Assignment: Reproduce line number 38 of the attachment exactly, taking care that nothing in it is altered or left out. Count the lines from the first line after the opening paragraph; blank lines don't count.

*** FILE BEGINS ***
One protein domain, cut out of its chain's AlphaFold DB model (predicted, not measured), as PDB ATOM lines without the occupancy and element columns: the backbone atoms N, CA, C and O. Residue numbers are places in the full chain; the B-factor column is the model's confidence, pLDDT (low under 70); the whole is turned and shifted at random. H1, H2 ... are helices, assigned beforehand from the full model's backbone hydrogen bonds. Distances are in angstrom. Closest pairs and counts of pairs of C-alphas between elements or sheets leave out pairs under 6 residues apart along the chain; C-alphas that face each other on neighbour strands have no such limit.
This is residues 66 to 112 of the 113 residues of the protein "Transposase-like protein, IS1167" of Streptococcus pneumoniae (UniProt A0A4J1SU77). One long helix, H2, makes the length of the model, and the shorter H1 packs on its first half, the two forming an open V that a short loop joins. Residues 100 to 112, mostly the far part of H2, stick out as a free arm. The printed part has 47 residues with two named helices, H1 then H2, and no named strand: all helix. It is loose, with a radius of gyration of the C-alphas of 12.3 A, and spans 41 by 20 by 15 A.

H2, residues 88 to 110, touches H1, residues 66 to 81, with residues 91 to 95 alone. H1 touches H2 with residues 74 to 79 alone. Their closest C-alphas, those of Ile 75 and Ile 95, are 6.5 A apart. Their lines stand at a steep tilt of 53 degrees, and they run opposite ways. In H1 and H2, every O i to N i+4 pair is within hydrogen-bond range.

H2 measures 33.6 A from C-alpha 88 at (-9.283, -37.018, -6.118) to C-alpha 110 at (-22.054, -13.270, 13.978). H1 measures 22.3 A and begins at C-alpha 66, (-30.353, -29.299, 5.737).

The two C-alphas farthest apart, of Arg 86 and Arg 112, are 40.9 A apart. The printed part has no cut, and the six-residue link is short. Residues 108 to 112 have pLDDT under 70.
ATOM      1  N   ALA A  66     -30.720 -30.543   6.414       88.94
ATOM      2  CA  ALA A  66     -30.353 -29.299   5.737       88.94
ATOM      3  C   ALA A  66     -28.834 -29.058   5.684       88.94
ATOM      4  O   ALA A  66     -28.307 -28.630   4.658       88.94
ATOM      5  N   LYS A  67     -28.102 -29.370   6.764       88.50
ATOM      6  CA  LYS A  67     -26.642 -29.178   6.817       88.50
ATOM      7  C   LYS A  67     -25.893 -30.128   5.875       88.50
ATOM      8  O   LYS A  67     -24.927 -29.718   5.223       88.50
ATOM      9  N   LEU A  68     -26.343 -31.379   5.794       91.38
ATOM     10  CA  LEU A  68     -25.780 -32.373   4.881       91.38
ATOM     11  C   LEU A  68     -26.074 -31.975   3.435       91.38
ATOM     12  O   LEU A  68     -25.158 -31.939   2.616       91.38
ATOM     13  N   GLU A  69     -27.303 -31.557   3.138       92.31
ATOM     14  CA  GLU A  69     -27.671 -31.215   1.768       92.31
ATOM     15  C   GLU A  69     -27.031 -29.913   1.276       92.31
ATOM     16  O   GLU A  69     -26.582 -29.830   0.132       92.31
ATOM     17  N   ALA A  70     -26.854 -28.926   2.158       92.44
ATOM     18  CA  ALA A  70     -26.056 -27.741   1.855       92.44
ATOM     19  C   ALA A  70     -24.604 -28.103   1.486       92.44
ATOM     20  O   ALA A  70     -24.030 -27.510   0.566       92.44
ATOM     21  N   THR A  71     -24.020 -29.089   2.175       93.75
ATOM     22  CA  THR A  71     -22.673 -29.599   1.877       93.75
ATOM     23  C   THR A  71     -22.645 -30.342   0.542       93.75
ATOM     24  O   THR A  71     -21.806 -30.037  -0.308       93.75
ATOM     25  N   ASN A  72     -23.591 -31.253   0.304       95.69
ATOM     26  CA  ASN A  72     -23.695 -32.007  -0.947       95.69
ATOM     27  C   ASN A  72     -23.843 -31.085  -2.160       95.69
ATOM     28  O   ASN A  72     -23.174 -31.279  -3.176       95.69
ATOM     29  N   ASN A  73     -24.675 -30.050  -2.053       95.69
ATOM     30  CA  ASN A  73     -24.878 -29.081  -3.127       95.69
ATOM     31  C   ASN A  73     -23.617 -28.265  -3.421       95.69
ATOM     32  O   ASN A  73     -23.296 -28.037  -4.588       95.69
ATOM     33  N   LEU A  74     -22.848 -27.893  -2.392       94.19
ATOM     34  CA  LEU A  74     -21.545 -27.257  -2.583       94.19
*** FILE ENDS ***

ATOM     34  CA  LEU A  74     -21.545 -27.257  -2.583       94.19